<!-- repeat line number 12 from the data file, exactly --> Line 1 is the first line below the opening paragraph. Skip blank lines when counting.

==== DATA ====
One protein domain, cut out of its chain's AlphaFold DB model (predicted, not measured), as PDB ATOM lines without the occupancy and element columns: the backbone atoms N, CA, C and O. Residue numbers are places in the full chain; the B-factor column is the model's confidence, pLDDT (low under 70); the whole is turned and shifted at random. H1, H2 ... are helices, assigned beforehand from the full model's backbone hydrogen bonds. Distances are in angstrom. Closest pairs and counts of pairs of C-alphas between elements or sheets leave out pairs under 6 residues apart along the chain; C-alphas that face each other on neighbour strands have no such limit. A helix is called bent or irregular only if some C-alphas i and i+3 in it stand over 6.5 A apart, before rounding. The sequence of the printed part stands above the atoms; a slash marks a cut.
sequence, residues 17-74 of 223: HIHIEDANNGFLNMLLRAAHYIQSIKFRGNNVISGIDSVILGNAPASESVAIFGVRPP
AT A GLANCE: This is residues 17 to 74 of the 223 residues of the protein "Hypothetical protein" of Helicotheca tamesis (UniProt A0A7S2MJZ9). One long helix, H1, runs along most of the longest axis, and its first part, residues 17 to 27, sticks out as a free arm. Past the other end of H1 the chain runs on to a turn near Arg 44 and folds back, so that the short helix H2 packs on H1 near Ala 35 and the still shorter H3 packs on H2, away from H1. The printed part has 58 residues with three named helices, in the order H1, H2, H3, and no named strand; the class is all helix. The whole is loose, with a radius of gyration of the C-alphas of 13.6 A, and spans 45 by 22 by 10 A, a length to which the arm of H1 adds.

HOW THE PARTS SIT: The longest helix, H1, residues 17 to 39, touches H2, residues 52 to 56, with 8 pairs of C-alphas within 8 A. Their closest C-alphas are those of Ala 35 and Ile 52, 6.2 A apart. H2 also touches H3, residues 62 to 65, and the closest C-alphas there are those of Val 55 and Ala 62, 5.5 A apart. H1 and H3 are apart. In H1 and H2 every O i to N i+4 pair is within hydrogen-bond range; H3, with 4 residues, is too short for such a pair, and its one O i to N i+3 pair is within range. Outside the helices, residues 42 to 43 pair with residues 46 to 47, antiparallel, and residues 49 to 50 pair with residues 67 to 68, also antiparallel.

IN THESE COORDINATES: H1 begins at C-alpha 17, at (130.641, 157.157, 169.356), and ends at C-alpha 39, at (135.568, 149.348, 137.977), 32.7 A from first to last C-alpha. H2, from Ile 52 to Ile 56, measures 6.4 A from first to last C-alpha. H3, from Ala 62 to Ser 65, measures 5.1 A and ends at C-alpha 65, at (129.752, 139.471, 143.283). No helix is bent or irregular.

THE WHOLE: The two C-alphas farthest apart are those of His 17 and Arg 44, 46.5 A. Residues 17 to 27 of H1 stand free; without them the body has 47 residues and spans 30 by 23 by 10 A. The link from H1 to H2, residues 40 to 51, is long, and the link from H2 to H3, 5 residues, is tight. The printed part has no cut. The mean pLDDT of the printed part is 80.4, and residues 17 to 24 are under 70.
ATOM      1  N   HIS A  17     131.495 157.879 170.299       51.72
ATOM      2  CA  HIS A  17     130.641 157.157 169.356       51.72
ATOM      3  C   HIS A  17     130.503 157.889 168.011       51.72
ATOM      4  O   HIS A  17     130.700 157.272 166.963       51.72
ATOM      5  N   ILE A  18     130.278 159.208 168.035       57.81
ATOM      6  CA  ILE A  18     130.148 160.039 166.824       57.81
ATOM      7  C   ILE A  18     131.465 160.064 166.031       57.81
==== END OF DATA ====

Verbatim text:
ATOM      7  C   ILE A  18     131.465 160.064 166.031       57.81